- Savings Account – Deposits earn an interest and the number of withdrawals is restricted to less than 5 in a month. This type of account is good for funds you want to save for near future use.
- Term Deposit – (Fixed Deposit Accounts) – This type of account can pay you significant interest rate when it gets to maturity. A number of banks in Kenya have structured their Term Deposit accounts in a period of 3,6,9 and 12 months period. If you are not ready to use your money for any of these periods, this option can be a better option for you.
Foreign currency accounts or domiciliary accounts can also be provided on request especially for major currencies GBP, USD,EUR, JPY and CAD these are very important especially for business people and entrepreneurs involved in import and export trade, with these accounts you will not need to negotiate a rate for foreign currencies sent to your bank to be credited, this will save you money that could have resulted from currency fluctuations.
Kenyan Bank Account Services
Mobile banking has also been embraced by various banks. They have created a platform through which services by the banks can be accessed through a mobile phone. These facilities are aimed at enabling customer’s access information relating to their accounts.
Most Kenyan Banks now have internet banking platforms. This helps to decongest the banking halls as quite a lot of transactions can be made online through the internet banking platform. You would usually request for your account to be profiled for internet banking and you would be given the adequate form to complete before you gain access to your online bank account.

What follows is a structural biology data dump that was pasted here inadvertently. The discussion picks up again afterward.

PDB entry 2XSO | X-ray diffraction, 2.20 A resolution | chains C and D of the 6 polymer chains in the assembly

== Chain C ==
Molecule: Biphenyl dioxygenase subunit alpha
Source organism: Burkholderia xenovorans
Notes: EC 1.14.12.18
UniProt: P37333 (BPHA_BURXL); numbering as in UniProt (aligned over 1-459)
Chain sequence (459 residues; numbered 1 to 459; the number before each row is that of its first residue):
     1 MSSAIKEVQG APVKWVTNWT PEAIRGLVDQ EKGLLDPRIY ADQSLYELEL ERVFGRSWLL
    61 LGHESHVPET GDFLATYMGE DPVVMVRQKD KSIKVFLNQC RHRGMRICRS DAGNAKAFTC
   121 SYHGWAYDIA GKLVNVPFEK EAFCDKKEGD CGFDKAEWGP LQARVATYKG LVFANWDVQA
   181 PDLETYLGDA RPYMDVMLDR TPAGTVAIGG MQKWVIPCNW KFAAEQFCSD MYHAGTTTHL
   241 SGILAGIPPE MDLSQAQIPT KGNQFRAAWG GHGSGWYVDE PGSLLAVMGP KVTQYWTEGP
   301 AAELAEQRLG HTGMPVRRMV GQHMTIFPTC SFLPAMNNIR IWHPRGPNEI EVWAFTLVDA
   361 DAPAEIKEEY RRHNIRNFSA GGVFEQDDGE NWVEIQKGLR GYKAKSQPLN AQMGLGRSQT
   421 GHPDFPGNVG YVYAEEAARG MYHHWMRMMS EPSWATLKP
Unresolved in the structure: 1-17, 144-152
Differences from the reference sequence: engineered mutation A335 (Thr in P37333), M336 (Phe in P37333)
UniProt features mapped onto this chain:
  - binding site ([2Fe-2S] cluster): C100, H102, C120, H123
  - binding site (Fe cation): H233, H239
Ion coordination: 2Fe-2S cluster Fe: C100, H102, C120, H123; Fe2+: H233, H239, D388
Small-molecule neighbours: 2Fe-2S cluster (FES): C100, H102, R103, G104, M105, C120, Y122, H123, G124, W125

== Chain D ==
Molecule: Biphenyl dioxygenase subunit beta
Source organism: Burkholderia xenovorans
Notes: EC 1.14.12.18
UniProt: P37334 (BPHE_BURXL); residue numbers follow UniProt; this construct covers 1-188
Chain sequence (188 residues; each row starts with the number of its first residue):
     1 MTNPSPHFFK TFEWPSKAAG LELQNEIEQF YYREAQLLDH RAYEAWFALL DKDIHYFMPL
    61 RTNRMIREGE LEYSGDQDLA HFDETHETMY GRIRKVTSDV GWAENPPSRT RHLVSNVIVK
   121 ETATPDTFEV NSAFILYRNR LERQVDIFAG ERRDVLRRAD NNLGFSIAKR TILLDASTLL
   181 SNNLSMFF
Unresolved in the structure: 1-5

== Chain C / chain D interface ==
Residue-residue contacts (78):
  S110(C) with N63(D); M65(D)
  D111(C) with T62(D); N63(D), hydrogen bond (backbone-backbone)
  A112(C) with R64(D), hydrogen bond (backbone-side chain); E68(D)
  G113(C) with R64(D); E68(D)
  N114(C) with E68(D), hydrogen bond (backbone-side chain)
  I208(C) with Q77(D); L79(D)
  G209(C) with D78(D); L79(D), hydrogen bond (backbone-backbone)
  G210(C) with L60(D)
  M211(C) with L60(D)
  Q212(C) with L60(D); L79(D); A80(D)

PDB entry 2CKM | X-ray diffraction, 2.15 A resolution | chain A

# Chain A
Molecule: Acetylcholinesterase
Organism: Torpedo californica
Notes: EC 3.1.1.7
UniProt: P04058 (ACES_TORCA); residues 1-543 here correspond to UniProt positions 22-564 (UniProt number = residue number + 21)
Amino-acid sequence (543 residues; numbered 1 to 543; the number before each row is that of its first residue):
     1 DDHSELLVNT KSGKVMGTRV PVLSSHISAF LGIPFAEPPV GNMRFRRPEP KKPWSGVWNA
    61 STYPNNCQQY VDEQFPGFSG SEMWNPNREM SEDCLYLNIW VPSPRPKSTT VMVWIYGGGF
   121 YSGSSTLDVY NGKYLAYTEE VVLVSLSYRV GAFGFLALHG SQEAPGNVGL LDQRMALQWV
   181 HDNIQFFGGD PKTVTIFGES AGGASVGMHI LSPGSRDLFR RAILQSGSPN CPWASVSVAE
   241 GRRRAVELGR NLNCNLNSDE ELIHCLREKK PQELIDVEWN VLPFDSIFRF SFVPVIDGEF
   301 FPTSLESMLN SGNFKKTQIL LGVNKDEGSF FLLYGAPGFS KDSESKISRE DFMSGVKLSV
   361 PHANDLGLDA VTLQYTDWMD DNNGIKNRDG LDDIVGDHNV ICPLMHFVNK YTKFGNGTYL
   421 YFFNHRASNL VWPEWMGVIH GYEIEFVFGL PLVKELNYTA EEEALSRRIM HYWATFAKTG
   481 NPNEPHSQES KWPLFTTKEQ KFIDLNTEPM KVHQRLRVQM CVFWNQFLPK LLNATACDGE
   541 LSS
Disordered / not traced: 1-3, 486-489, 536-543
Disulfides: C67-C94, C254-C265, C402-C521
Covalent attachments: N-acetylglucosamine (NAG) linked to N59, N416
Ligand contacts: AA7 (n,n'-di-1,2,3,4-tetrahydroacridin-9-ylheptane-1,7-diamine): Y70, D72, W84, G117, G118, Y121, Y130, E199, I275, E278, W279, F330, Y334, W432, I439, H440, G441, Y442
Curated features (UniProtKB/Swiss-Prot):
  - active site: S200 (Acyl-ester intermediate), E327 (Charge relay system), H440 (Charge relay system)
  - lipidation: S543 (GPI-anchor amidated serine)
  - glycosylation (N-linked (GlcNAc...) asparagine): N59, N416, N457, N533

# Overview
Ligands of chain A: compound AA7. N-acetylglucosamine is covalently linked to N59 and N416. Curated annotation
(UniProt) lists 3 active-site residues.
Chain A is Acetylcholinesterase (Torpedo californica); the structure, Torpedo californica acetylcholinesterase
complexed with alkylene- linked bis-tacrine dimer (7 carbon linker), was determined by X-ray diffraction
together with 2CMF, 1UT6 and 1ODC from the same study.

Opening a bank account in Kenya is regarded as a noble idea because of the following reasons:
It offers an avenue where you can transact your financial activities. It also helps develop a saving culture in addition to acting as a platform through which you can receive salary remittances as well as giving a sense of transparency in your business transactions.
Opening a Kenyan bank account is no longer a complicated process. It has merely evolved to be a walk in and out affair. The requirements of opening an account are varied as the number of banks themselves. However, there are apparent similarities. The account opening process takes a few minutes for personal and student accounts and a few hours or even days for corporate accounts. With the numerous types of bank accounts on offer, customers are spoilt for choice.